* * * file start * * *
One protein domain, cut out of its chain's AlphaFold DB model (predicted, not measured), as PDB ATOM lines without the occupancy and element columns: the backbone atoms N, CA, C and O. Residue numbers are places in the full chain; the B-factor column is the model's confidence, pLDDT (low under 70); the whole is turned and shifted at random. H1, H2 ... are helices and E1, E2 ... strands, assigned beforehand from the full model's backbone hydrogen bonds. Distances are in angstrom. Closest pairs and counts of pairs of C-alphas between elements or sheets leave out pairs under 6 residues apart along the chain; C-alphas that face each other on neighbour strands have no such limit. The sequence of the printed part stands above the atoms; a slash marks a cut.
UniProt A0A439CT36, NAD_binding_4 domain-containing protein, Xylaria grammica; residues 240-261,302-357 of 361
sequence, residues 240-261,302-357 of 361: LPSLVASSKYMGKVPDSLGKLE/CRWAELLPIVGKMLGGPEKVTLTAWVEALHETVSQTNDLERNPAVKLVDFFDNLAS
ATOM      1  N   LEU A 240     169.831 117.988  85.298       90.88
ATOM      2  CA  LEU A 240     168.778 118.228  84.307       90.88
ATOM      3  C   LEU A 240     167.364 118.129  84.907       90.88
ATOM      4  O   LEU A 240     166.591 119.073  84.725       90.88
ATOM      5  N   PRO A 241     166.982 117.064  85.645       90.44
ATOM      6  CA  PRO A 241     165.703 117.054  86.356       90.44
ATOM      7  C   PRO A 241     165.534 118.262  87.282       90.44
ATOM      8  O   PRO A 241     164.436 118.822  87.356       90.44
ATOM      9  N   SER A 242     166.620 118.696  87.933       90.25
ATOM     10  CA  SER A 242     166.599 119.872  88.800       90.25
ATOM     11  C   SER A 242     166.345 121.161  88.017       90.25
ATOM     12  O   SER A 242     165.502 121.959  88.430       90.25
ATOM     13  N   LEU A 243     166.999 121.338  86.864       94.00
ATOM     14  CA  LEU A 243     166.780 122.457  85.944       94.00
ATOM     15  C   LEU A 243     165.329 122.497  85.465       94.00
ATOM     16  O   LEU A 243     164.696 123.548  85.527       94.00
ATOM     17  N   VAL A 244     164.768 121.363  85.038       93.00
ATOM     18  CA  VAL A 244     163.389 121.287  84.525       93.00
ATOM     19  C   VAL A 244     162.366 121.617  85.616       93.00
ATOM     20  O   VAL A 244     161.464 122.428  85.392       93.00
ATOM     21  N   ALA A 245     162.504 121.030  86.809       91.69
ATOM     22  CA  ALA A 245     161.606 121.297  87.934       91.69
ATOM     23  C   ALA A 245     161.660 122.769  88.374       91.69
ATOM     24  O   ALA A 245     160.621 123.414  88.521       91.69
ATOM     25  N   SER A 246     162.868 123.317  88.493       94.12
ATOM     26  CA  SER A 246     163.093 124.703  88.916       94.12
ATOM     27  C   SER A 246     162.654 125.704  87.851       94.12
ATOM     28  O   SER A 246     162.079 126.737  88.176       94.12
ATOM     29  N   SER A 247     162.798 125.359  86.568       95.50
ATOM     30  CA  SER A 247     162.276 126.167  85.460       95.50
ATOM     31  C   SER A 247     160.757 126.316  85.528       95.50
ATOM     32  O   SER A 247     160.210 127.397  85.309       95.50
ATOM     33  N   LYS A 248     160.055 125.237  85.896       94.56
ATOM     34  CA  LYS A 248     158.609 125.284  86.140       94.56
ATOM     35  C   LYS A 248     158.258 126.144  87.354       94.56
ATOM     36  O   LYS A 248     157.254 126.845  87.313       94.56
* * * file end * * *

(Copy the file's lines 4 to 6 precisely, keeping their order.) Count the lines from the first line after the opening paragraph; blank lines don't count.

ATOM      2  CA  LEU A 240     168.778 118.228  84.307       90.88
ATOM      3  C   LEU A 240     167.364 118.129  84.907       90.88
ATOM      4  O   LEU A 240     166.591 119.073  84.725       90.88